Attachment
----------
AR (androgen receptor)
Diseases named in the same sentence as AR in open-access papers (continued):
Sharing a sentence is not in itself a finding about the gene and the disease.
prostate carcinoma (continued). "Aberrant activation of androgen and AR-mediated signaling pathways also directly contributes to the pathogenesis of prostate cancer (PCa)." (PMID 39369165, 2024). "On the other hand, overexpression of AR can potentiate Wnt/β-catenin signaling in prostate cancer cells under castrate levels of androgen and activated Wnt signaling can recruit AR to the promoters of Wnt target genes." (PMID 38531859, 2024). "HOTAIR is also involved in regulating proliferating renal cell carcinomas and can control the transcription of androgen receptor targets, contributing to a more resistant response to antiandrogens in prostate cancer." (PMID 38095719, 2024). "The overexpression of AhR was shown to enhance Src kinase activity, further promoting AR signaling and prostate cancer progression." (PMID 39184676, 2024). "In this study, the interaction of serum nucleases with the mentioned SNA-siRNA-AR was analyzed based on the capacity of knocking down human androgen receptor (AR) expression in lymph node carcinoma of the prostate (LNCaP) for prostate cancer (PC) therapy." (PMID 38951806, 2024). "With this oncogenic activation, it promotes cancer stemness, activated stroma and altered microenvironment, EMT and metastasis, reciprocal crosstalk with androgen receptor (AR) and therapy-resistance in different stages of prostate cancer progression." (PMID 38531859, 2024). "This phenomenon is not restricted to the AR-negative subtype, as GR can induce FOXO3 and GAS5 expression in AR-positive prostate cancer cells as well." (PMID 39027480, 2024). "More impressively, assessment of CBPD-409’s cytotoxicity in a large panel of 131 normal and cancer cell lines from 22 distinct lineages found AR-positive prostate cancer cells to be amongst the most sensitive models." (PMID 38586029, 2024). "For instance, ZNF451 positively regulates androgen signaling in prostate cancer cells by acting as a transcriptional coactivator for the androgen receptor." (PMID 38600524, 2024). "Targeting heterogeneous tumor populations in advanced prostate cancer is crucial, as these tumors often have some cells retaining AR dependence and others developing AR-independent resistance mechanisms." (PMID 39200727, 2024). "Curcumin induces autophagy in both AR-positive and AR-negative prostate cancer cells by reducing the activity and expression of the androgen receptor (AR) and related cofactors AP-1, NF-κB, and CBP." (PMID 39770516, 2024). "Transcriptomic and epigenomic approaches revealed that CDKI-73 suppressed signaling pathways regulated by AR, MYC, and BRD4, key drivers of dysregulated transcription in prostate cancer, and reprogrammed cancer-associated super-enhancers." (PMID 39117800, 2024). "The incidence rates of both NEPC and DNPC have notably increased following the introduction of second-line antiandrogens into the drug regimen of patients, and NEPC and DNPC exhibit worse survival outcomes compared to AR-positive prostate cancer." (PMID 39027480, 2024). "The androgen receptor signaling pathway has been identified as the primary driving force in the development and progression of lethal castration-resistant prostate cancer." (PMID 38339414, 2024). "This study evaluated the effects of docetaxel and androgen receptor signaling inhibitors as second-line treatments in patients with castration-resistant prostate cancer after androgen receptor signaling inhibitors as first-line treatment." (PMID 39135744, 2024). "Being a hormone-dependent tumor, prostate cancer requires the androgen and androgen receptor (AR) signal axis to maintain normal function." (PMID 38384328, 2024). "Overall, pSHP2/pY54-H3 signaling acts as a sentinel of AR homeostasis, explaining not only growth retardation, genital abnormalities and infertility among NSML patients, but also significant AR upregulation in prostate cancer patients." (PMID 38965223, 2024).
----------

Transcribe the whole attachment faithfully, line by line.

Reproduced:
AR (androgen receptor)
Diseases named in the same sentence as AR in open-access papers (continued):
Sharing a sentence is not in itself a finding about the gene and the disease.
prostate carcinoma (continued). "Aberrant activation of androgen and AR-mediated signaling pathways also directly contributes to the pathogenesis of prostate cancer (PCa)." (PMID 39369165, 2024). "On the other hand, overexpression of AR can potentiate Wnt/β-catenin signaling in prostate cancer cells under castrate levels of androgen and activated Wnt signaling can recruit AR to the promoters of Wnt target genes." (PMID 38531859, 2024). "HOTAIR is also involved in regulating proliferating renal cell carcinomas and can control the transcription of androgen receptor targets, contributing to a more resistant response to antiandrogens in prostate cancer." (PMID 38095719, 2024). "The overexpression of AhR was shown to enhance Src kinase activity, further promoting AR signaling and prostate cancer progression." (PMID 39184676, 2024). "In this study, the interaction of serum nucleases with the mentioned SNA-siRNA-AR was analyzed based on the capacity of knocking down human androgen receptor (AR) expression in lymph node carcinoma of the prostate (LNCaP) for prostate cancer (PC) therapy." (PMID 38951806, 2024). "With this oncogenic activation, it promotes cancer stemness, activated stroma and altered microenvironment, EMT and metastasis, reciprocal crosstalk with androgen receptor (AR) and therapy-resistance in different stages of prostate cancer progression." (PMID 38531859, 2024). "This phenomenon is not restricted to the AR-negative subtype, as GR can induce FOXO3 and GAS5 expression in AR-positive prostate cancer cells as well." (PMID 39027480, 2024). "More impressively, assessment of CBPD-409’s cytotoxicity in a large panel of 131 normal and cancer cell lines from 22 distinct lineages found AR-positive prostate cancer cells to be amongst the most sensitive models." (PMID 38586029, 2024). "For instance, ZNF451 positively regulates androgen signaling in prostate cancer cells by acting as a transcriptional coactivator for the androgen receptor." (PMID 38600524, 2024). "Targeting heterogeneous tumor populations in advanced prostate cancer is crucial, as these tumors often have some cells retaining AR dependence and others developing AR-independent resistance mechanisms." (PMID 39200727, 2024). "Curcumin induces autophagy in both AR-positive and AR-negative prostate cancer cells by reducing the activity and expression of the androgen receptor (AR) and related cofactors AP-1, NF-κB, and CBP." (PMID 39770516, 2024). "Transcriptomic and epigenomic approaches revealed that CDKI-73 suppressed signaling pathways regulated by AR, MYC, and BRD4, key drivers of dysregulated transcription in prostate cancer, and reprogrammed cancer-associated super-enhancers." (PMID 39117800, 2024). "The incidence rates of both NEPC and DNPC have notably increased following the introduction of second-line antiandrogens into the drug regimen of patients, and NEPC and DNPC exhibit worse survival outcomes compared to AR-positive prostate cancer." (PMID 39027480, 2024). "The androgen receptor signaling pathway has been identified as the primary driving force in the development and progression of lethal castration-resistant prostate cancer." (PMID 38339414, 2024). "This study evaluated the effects of docetaxel and androgen receptor signaling inhibitors as second-line treatments in patients with castration-resistant prostate cancer after androgen receptor signaling inhibitors as first-line treatment." (PMID 39135744, 2024). "Being a hormone-dependent tumor, prostate cancer requires the androgen and androgen receptor (AR) signal axis to maintain normal function." (PMID 38384328, 2024). "Overall, pSHP2/pY54-H3 signaling acts as a sentinel of AR homeostasis, explaining not only growth retardation, genital abnormalities and infertility among NSML patients, but also significant AR upregulation in prostate cancer patients." (PMID 38965223, 2024).